Students in Technology 1 to 1 Program trade tablets for laptops


Ali Dodd

Subjects in the Technology 1 to 1 program can use the laptops for any of their classes.

PCs have been used at this school since it was founded. Now, laptops have become a commodity. It’s been six and a half years since Apple sold their first iPad which spawned the use of tablets for work and play. As laptops and iPads become common tools, the district is launching a Technology 1 to 1 program using these devices to test how effective they are in the classroom.

I tried [creating to presentation] myself on an iPad and I could not stand it.

— Karen Gipson

The iPads were used during the first quarter of the 2016-17 school year. The consensus is that the iPads were helpful in the classrooms for fetching information from websites, viewing educational videos and performing certain tasks that apps can make easier. However, they proved inconvenient for taking notes and doing a lot of work over a long period of time. They were also found to be more difficult to type on.

“Creating a Powerpoint or Prezi or any kind of presentation is so difficult,” French teacher Karen Gipson. “I tried it myself on an iPad and I could not stand it, so I went back to my computer.”

At the start of second quarter, the iPads were turned in and exchanged for Apple Macbook Airs. The laptops have proven much more useful than their tablet counterpart, being more capable and more familiar to their users.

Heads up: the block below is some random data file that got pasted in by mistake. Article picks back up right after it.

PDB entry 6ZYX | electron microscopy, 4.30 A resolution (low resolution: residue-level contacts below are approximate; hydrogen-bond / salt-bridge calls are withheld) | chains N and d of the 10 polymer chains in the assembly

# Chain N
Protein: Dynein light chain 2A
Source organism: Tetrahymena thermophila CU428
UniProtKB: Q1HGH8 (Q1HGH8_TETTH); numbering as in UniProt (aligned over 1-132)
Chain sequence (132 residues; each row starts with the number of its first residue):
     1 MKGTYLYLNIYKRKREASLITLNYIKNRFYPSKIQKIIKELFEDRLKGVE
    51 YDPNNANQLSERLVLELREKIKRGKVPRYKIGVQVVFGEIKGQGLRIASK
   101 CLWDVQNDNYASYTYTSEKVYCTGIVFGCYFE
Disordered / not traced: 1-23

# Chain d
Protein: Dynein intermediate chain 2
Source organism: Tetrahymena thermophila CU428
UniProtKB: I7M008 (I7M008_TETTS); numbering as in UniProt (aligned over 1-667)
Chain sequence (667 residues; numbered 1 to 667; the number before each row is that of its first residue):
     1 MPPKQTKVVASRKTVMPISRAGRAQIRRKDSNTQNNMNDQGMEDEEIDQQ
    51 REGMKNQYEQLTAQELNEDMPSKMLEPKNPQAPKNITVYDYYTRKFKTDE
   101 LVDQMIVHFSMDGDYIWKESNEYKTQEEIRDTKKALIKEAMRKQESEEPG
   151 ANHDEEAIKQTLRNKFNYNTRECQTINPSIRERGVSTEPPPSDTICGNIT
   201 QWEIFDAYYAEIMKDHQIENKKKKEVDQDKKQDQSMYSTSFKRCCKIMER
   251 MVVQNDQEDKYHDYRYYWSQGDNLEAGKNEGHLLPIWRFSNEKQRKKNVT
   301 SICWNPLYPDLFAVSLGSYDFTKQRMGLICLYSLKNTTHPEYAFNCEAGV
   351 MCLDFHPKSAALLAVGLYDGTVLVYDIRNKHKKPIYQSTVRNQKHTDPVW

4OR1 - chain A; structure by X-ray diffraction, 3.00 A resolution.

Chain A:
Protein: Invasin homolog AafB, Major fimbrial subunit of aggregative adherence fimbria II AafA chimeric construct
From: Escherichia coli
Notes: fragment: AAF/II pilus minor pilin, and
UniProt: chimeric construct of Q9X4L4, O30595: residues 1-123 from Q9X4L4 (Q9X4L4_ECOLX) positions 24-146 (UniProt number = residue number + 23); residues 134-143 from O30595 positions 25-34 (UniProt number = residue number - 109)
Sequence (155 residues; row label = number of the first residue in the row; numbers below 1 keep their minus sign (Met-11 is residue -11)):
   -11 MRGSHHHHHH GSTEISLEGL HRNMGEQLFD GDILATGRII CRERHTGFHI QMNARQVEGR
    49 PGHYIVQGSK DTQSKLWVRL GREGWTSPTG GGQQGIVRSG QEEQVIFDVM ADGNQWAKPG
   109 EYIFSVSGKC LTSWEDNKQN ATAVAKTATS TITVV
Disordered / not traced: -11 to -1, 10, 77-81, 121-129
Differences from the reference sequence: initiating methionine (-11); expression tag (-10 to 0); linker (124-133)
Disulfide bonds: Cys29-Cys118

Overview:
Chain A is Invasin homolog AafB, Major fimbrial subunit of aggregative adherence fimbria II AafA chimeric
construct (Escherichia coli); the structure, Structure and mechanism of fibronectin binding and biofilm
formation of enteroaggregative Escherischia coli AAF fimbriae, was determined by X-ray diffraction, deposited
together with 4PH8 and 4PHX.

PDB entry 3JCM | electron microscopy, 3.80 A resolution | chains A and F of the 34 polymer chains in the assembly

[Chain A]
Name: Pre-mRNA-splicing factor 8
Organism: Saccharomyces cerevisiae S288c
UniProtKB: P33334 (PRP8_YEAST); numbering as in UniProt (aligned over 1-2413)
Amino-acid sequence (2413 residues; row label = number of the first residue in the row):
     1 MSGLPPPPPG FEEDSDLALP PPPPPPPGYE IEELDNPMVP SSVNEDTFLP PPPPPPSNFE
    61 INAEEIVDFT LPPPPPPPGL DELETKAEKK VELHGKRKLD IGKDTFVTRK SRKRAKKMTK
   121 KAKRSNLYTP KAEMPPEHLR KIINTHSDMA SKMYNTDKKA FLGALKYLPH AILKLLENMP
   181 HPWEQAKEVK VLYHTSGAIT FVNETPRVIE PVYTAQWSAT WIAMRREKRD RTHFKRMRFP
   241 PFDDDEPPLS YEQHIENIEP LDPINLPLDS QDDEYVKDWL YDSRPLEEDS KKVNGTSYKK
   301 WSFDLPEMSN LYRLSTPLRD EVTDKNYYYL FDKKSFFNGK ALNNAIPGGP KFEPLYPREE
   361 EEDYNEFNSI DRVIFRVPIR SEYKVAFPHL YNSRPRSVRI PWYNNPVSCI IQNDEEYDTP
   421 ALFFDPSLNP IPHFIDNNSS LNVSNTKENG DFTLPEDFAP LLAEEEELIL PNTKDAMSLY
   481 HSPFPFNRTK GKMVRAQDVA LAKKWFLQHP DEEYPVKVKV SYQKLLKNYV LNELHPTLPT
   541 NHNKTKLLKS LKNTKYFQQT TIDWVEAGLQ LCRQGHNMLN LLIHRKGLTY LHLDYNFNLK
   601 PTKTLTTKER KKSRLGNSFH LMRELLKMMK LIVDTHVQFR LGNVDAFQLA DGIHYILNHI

Physics classes use the new laptops to run simulations. Unlike iPads, the Macbook Airs can run Flash programs.
Ali Dodd
Physics classes use the new laptops to run simulations. Unlike iPads, the Macbook Airs can run Flash programs.

Many students found issues with their devices that caused trouble during class.

“Technology isn’t always cooperative,” junior Jared Hicks said. “That makes it a problem if the teacher is trying to do a lesson and even one person’s laptop or iPad isn’t cooperating or isn’t connected to the wifi.”

Another for the technology program is internet connectivity. However, school technician Adam Blair, who works on the tech program in the mailroom, does not worry about Internet being a roadblock. Blair believes that the main cause of problems will be user unfamiliarity.

“I think a lot of the issues we’ve had have been mostly been related to user unfamiliarity,” Blair said. “There’s a big learning curve [with iPads and Macbook Airs].”

There are risks and challenges the school must face in order to launch the Technology 1 to 1 program next year, but it is a foreseeable goal.

“[They need] time with it,” Blair said. “Once the teachers have a couple quarters to use these tools with their lesson plans or figuring out how to use this tech, the program should go smoothly.”